Monday, June 15, 2009

A Business Data Dictionary generated from XSD Schemas

With XSD schemas becoming the {default} Enterprise Data Dictionary at most companies, keeping schemas and the Business Data Dictionary synchronized is becoming a challenge. Business people must have a friendly, visually modeled, non-technical Data Dictionary to work with.

Tools which can generate documentation from Schemas (XSDs) are: DocFlex, Stylus Studio, xnsdoc, TechWriter, DocumentX, etc. However, all of them seem targeted at Technical folks and produce technical documentation (they generate namespaces, "AttributeGroups", "SimpleTypes" and "ComplexTypes" etc.) - that is gibberish to business folks and scares then away.

We need a Business Data Dictionary that is always in synch with the XSD and is visually modelled where the SSD terminology is represented by user friendly common language terms.

In the absence of available tools to generate them from a schema, most companies use Excel to maintain the data dictionary. However the tool to model and represent a schema is a treeview, not Excel. Secondly they often get out of synch due to the manual process involved and a few mistakes later, business folks start to distrust the manually maintained Data Dictionary


The best way to do this seems to embed xs:annotation/xs:documentation/xs:appInfo directly into the XSD and then use a {configurable} style sheet to generate a formatted tree-view Help (CHM / HHX / Framed HTML) which is a visual model of the XSD. This is how we can keep the XSDs and the Data Dictionaries always in synch (and not have to update any external Data Dictionary separately which often gets out of synch in a manual process).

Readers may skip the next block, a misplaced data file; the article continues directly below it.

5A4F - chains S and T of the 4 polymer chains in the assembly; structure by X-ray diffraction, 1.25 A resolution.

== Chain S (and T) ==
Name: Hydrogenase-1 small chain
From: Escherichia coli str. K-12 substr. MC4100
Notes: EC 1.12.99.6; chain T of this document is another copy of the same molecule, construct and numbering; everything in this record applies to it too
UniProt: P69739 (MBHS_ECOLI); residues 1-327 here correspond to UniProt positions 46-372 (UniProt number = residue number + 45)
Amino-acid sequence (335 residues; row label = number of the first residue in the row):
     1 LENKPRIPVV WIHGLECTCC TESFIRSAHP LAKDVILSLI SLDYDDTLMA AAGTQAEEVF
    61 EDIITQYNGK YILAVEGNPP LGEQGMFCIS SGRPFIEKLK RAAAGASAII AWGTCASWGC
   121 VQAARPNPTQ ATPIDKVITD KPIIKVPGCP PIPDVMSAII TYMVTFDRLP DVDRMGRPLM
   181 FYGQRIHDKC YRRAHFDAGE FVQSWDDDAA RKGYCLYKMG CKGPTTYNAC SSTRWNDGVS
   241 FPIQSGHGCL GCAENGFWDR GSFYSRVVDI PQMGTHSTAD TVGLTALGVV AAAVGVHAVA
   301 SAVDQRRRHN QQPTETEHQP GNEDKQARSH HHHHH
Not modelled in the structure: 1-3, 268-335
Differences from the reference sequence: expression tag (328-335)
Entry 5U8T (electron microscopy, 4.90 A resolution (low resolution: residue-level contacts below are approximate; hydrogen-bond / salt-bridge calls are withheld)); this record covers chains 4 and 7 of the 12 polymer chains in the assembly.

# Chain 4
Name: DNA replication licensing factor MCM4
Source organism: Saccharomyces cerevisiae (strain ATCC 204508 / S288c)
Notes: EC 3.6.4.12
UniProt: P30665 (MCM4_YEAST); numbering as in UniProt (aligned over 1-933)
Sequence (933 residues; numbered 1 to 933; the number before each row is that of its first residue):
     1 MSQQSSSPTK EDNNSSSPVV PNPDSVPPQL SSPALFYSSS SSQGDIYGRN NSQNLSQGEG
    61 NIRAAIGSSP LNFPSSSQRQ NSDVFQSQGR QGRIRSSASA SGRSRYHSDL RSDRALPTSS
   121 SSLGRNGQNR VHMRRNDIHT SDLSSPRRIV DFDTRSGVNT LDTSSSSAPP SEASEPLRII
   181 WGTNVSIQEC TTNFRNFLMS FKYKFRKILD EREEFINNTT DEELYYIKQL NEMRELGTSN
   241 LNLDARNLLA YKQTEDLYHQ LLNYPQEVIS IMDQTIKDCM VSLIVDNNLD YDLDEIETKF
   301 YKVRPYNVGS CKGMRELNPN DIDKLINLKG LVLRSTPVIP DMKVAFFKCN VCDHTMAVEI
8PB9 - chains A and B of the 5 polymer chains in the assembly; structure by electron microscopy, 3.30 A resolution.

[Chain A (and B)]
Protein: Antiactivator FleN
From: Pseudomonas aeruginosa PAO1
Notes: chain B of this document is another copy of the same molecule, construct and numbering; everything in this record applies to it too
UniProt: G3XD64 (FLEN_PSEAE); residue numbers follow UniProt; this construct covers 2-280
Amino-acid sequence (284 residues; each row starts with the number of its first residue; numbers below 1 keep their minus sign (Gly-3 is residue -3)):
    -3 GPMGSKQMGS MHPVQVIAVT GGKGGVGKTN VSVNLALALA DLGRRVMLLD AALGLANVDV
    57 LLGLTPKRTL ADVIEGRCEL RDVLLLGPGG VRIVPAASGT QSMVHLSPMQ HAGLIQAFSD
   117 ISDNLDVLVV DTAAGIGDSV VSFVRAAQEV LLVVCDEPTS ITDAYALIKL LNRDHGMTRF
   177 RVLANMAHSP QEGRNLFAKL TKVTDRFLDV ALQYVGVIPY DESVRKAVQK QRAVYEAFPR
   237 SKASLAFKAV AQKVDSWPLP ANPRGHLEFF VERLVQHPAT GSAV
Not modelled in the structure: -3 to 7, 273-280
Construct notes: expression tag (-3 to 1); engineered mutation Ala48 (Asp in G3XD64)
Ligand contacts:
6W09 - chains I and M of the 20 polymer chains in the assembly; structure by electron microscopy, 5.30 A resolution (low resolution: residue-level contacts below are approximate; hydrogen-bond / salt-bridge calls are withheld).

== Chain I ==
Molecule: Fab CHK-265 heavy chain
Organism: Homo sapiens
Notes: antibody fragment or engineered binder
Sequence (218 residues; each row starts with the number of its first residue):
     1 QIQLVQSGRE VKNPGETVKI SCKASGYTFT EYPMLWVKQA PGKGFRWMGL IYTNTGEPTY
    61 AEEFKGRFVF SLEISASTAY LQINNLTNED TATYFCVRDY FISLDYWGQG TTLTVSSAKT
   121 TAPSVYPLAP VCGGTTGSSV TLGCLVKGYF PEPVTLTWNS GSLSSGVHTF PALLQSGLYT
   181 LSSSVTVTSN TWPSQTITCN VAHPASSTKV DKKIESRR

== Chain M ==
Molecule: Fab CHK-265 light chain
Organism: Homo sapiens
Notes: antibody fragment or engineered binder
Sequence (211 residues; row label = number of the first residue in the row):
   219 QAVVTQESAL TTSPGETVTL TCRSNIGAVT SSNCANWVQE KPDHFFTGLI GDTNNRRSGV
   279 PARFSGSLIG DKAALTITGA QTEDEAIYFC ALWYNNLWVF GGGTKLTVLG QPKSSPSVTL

Amazingly, there is no purchasable tool in the market which can do this - as far as my extensive research shows (I would be glad to be proven wrong). This is the 2nd time I ran into this in my career. I have explained the issue in the following attachment and am seeking developers who are skilled with XSD and XSLT to help me out with this project and also provide some insights.


SchemaModelDocumenter.doc

Labels:

5 Comments:

At June 24, 2009 at 7:29 AM , Blogger Paul said...

Greetings,
I share your frustration over needing a business friendly view of the data, in dictionary form. Over the years I have build xslt tools for navigating over all xsd:include and xsd:imports as well as walking the tree via types, unions, derivations, etc.
In short, I think I have many of the ingredients you are mentioning. I would be happy to work with you on creating a true business data dictionary.
Cheers,
Paul Kiel
xmlHelpline.com Consulting
www.xmlhelpline.com

 
At July 13, 2009 at 3:16 PM , Blogger Leonid said...

Hello,

I happen to be the chief author of one of the XML schema documentation tools mentioned here under the name DocFlex.

As I see in the original post, there is some misunderstanding of what exactly our tool is. This is frustrating to me because our tool was designed primary for such diverse and nonstandard problems like those mentioned above -- not only to produce some "gibberish" XML schema docs. (But actually I cannot blame you, because so far we invested too much efforts into the development of the technology itself rather than its promotion and explanation. The last is particularly difficult task because people tend not to read any explanations at all. Instead, most are quick to claim they cannot find the tool they need even when they may be looking exactly at one... This may sound strange, but just try to develop and market something really new, particularly in a sophisticated field, and you will know I am right.)